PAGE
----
Should High School Last Six Years?
Recently, President Barack Obama visited Pathways in Technology Early College High School (P-TECH) in Brooklyn, New York to speak about his ideas on the agenda for the educational system in America.
The school, which pioneered the six-year high school education program paired with training from a specific large technology company, welcomed the president on Oct. 25, along with a few other important politicians from New York and Washington DC.
Now, it sounds as if the immediate response to the idea of a six-year high school would be an automatic no way, but the idea is actually incredibly innovative and helpful for those students who may not be able to afford college or fear that enrolling in a university may end up saddling them with debt in later years.
Essentially, the school is somewhat of a trade school centered around science and technology.
This school in particular has a partnership with tech company I.B.M.; however, other schools around the nation that are based on the Pathways in Technology school boast of connections with the likes of companies like Verizon Wireless and Microsoft.
Upon graduation from grade 14, students from this school and schools like it receive an associate’s degree and, as President Obama put it, “A ticket to the middle class,” because their degree allows them access to many jobs they would not originally had access to, including being considered first for jobs at the company from their school’s partnership.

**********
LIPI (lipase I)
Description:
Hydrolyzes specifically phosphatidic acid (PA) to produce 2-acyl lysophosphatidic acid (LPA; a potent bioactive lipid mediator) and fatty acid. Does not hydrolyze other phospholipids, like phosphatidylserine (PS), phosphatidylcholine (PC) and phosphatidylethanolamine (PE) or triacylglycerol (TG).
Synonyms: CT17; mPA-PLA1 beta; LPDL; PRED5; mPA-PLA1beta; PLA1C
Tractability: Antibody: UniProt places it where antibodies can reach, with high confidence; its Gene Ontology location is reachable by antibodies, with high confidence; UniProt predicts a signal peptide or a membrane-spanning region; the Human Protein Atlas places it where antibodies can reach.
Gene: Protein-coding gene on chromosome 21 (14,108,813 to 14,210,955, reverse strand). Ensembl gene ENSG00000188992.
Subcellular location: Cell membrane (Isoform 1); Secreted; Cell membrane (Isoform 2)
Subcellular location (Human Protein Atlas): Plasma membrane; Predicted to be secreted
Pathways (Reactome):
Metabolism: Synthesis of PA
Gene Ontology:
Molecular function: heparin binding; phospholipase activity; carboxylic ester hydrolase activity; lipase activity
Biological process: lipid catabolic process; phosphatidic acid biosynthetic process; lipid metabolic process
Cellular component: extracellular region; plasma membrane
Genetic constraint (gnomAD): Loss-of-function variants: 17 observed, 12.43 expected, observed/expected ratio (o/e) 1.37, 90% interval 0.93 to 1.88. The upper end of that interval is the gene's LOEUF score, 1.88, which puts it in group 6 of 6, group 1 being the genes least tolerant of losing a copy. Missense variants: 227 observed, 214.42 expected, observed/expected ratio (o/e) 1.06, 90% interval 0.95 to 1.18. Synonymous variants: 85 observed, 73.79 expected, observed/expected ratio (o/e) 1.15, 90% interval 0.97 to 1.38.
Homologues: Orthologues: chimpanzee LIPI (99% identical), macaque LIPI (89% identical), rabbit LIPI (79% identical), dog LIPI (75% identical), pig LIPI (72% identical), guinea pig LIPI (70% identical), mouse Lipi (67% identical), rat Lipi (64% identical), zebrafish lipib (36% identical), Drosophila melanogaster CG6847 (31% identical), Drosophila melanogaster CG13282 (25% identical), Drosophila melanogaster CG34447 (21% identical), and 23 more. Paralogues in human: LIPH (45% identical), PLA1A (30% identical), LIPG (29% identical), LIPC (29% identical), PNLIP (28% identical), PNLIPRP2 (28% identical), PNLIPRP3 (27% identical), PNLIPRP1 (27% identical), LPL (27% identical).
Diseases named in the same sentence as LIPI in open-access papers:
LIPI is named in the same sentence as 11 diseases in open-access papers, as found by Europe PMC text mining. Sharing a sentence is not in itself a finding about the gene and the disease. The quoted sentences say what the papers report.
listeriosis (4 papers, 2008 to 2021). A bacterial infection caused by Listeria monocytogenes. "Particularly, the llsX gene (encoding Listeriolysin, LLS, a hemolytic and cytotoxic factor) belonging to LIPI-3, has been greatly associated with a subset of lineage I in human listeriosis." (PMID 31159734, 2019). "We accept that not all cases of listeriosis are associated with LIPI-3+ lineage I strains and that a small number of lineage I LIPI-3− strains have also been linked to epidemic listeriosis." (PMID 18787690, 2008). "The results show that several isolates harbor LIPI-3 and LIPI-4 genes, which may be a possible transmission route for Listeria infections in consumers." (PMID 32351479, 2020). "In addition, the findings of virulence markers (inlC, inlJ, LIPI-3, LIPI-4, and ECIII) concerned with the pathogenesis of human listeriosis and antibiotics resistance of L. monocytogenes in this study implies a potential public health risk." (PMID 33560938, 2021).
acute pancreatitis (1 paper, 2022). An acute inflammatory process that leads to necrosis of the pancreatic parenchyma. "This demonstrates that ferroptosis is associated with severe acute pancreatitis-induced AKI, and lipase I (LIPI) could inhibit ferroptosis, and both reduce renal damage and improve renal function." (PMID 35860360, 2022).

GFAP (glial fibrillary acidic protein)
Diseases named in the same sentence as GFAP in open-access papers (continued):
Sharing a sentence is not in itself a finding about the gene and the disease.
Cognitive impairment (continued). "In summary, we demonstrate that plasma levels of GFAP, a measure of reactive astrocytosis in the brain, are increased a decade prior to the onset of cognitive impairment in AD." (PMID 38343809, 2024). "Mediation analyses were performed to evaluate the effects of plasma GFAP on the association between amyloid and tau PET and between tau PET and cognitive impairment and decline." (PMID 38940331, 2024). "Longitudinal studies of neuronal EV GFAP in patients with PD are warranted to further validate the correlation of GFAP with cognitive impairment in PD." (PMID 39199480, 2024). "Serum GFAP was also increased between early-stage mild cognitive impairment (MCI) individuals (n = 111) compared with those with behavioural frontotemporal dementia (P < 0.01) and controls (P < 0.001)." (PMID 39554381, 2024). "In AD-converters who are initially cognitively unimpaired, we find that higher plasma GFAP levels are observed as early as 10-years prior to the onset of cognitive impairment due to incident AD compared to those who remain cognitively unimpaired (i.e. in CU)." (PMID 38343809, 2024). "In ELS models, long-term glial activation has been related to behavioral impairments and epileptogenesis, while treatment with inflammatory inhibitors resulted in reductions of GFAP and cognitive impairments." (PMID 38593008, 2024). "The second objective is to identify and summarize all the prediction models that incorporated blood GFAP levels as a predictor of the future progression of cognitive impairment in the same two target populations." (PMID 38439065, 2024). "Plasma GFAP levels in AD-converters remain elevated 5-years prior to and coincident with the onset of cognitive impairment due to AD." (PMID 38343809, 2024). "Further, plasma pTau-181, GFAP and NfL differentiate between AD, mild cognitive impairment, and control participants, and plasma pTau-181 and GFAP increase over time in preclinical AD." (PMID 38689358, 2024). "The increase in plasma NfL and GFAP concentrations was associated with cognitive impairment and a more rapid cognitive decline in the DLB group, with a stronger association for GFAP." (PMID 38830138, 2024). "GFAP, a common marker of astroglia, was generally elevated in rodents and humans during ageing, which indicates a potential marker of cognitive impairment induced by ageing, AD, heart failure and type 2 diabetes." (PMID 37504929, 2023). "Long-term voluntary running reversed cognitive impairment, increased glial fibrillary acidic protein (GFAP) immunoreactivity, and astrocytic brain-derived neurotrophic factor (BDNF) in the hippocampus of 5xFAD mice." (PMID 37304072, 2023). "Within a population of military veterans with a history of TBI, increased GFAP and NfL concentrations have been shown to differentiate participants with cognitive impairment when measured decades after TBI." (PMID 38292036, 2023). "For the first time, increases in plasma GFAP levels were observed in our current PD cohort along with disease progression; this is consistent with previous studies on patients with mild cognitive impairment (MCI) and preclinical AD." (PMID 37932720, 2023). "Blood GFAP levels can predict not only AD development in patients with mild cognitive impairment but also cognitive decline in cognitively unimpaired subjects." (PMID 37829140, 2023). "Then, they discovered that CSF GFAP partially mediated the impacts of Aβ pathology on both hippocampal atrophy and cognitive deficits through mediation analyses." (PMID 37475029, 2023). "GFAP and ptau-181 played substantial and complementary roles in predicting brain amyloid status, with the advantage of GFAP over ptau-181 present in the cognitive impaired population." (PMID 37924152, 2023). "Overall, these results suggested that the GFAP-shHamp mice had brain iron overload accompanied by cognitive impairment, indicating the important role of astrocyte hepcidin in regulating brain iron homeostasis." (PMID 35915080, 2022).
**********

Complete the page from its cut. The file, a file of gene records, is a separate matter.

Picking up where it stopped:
The greatest pull factor to the program is that it is completely free of charge. This way, students can either enter directly into the work force or choose to attend two years at a university and earn their bachelor’s degree while they pay tuition for only two years.
The school is still a new idea, currently only hosting three classes of students, but it appears to be a success as more high schools are using them as a model, and it may easily become the newest way to help low-income families get their children a degree.
President Obama praised the school’s leaders for the idea and claimed that more schools should operate in the same fashion.
Also on his agenda was the plan to have every four-year-old in the country gain access to a preschool and for high-speed Internet connections for 99 percent of high school students.
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